Creating Values

The value callback passed to KlelCompile should return the value of variables when asked. These callback functions create new values to be used by the library representing the value of the specified variable at that point in time. As was stated above, a variable’s type may never change, but a variable’s value can change at any time and as often as the programmer desires.

Boolean values are created using KlelCreateBoolean, which takes a single numeric argument. Zero means false, all other values mean true.

Integer values are created using KlelCreateInteger, which takes a single numeric argument. Integers in KL-EL are always signed 64-bit integers; the argument passed to this function will be cast as necessary.

Real values are created using KlelCreateReal, which takes a single double argument. Note that integer values are automatically cast as necessary.

String values are created using KlelCreateString, which takes two arguments: a size_t indicating the length in bytes of the string (not including any terminating zero), and a pointer to a string. The library makes a copy of this string, so it may be freed at any time.

Function values are slightly more complicated. They are created using KlelCreateFunction, which takes three arguments: a type descriptor, which describes the function’s return type and argument types; a name (as a normal zero-terminated C string); and a function pointer to the function that should be invoked when KL-EL executes the function. The type descriptor is constructed as described in TYPES below.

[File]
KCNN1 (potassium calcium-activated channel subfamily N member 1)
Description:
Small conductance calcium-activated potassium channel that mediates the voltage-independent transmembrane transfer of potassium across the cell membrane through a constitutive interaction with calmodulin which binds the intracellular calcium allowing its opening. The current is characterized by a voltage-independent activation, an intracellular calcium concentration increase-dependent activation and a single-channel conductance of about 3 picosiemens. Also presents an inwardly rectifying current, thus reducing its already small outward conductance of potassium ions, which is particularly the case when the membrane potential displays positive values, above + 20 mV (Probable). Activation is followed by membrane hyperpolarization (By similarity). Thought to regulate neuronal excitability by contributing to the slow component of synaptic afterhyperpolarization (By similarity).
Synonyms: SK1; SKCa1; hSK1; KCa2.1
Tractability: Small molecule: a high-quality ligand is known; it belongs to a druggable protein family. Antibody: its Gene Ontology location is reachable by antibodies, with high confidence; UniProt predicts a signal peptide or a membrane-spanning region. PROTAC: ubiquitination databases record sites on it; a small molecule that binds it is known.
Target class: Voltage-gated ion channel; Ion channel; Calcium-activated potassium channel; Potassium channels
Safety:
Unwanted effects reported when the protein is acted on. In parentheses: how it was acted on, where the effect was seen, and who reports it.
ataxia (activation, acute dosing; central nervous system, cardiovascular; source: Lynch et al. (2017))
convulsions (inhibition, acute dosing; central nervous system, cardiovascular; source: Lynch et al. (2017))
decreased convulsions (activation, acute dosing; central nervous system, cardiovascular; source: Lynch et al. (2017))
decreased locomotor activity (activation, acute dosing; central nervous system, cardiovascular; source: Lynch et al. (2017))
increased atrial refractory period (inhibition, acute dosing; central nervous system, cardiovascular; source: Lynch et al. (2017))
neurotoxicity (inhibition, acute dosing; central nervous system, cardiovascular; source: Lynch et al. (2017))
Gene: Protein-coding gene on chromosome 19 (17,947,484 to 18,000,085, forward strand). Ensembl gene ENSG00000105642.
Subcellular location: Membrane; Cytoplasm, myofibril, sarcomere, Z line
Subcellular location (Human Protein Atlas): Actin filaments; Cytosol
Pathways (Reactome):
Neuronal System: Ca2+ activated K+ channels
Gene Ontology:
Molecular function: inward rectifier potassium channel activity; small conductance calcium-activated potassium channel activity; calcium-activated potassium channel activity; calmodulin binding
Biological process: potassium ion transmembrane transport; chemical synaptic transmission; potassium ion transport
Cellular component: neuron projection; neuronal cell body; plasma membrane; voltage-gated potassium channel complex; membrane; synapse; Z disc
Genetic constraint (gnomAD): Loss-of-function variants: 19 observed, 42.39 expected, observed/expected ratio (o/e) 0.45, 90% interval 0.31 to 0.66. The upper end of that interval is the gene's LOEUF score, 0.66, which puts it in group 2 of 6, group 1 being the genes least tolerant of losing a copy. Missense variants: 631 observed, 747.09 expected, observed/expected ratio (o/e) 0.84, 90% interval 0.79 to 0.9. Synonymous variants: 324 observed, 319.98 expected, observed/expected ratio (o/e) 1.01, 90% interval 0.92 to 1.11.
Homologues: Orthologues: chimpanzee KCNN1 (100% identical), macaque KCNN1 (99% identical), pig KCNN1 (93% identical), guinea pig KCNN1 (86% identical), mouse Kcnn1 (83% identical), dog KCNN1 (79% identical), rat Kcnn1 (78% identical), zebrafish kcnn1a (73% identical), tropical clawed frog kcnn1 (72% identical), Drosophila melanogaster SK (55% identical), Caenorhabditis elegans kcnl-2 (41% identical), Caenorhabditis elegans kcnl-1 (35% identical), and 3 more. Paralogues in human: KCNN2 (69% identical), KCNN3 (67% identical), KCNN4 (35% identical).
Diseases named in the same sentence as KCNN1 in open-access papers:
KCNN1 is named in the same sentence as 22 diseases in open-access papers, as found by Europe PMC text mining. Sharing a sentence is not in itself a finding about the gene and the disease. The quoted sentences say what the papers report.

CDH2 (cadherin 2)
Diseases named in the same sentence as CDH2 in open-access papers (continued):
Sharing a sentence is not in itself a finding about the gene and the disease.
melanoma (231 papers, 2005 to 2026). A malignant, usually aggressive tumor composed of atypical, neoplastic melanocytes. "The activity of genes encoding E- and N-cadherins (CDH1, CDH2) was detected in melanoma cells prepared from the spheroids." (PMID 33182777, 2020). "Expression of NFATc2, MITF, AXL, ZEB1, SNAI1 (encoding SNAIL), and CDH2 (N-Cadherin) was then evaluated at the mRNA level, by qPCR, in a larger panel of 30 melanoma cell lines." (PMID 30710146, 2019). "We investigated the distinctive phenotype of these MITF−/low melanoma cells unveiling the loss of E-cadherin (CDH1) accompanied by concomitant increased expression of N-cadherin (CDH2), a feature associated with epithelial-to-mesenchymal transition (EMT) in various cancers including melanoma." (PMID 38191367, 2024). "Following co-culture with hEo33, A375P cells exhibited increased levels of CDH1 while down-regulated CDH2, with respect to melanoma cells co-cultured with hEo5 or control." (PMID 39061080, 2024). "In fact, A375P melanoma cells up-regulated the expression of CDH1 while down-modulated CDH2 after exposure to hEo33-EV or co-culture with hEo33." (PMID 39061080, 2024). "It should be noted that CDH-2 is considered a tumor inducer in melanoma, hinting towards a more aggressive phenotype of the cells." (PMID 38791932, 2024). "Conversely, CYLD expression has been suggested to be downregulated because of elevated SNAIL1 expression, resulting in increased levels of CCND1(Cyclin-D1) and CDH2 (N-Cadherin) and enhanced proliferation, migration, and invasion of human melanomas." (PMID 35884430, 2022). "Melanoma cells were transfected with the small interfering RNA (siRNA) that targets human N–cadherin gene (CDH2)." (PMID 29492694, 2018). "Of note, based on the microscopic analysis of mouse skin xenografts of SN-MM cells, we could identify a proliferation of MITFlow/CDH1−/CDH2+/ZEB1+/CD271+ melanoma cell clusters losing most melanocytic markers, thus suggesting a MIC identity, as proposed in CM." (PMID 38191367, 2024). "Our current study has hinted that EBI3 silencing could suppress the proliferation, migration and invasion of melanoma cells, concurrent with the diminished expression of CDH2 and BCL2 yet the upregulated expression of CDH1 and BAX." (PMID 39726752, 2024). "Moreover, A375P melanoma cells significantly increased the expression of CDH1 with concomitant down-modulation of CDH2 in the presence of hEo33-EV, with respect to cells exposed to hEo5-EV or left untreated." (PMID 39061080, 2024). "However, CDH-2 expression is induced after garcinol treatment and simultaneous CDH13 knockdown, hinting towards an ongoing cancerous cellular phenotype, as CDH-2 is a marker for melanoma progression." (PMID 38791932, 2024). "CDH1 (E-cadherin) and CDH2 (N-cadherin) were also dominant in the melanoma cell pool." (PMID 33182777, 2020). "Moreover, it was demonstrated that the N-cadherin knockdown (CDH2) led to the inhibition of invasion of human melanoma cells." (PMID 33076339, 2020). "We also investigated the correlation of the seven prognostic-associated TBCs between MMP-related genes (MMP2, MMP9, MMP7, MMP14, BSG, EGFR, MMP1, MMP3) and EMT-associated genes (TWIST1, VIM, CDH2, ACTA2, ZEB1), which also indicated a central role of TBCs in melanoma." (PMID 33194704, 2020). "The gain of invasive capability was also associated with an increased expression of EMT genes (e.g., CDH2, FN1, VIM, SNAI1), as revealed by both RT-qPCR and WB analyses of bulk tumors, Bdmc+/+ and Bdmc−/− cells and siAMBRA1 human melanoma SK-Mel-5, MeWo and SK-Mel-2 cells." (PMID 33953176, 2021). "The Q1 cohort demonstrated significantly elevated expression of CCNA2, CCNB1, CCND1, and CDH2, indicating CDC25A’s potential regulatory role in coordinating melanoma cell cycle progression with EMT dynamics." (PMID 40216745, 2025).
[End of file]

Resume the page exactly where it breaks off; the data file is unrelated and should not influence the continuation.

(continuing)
If the named variable is unknown to the callback (i.e., not exported by the host application), then the callback function should return the result of KlelCreateUnknown, which instructs KL-EL to search its standard library for the named variable. If there is an error in calculating the value of the named variable, but it is known to the callback, then the callback should return NULL, which instructs KL-EL to immediately report the error without searching its standard library.

Working With Guarded Commands

Guarded commands are KL-EL expressions that contain extra metadata. A programmer can determine if an expression is a guarded command by calling KlelIsGuardedCommand, which returns nonzero if the expression is a guarded command.

The interpreter (the first argument to the special eval function) and program (the second argument to the special eval function) can be retrieved using KlelGetCommandInterpreter and KlelGetCommandProgram, respectively. These functions return a pointer to a string. Note that these strings should not be freed.

If the programmer wishes to evaluate the contents of the eval function (presumably when the guard is true, but in theory at any time), the function KlelGetCommand can be used. This returns a pointer to a KLEL_COMMAND structure. The format of this structure is:



    typedef struct _KLEL_COMMAND
    {
      char pcInterpreter[KLEL_MAX_NAME + 1];
      char pcProgram[KLEL_MAX_NAME + 1];